Mental Health Awareness Month: What You Should Know

mental health awareness month

Mental health issues are something many of us will deal with at some point in our lives, with the CDC stating that 1 in 5 adults will experience mental illness in their lives. This is why Mental Health Awareness Month each May is so important in shining a spotlight on the mental health issues that can arise for any of us.

What are Mental Health Disorders?

The Mayo Clinic refers to mental health disorders as “disorders that affect your mood, thinking, and behavior.” The effects of mental health disorders can be wide-reaching, affecting emotions, thoughts, and behaviors. Signs could include feeling sad or down, and having mood changes or withdrawals, among other similar issues.

Who is it Impacting?

Mental health illness affects both adults and children. While 20% of adults deal with a form of mental illness during their lifetime, more serious cases will be experienced by 4% of adults. Children can also be impacted, as information from the National Alliance of Mental Illness indicates that 1 in 6 youth (age 17 and under) experience a mental health disorder.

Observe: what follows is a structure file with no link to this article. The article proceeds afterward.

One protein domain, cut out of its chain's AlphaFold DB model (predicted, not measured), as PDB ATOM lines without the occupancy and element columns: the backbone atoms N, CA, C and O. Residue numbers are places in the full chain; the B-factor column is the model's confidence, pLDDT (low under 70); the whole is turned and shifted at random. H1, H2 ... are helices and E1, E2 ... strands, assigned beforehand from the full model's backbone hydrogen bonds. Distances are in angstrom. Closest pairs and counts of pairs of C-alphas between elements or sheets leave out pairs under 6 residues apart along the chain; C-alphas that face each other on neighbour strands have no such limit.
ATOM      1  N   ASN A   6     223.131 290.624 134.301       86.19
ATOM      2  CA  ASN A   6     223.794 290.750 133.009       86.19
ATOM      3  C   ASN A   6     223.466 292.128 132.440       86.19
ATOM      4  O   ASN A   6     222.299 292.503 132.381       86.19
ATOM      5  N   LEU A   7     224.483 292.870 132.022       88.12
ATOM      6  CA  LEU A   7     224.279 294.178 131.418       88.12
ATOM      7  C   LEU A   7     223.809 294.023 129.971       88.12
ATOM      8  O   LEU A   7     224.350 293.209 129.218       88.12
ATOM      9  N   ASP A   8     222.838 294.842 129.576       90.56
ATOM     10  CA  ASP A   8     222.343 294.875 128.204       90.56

Some of the most common chronic mental health issues (those that last for 12 months or more) include:

  • Anxiety disorders
  • Depression
  • Post-Traumatic Stress Disorder
  • Bipolar disorder
  • Obsessive Compulsive Disorder (OCD)
  • Schizophrenia
  • Borderline Personality Disorder

(See the data from the National Alliance of Mental Illness)

Are We Getting the Treatment We Need?

On average, in a given year 45% of adults, as well as 51% of children with mental illness, seek treatment. There is an average of 11 years between the onset of mental illness and treatment.

These are statistics that Mental Health Awareness Month seeks to improve, by helping create more open conversations about mental illness. The more open we are about these discussions, the more likely we can improve recovery going forward.

What Can You Do?

If someone in your life is struggling with a mental illness, be there for them. Millions of family members step into this role every day as data indicates that 60 million Americans provide care for family members with mental illness often for an average of 32 unpaid hours each week.

Mental Health America puts together a toolkit each year with great information for patients and families. You can access the 2023 toolkit here. The organization also has a podcast series where they discuss some of the common questions people struggling with mental health may ask themselves. Additionally, there are helpful tools in the form of a library of webinars the organization has put on.

You may also need to speak to a medical professional about any ongoing issues you have.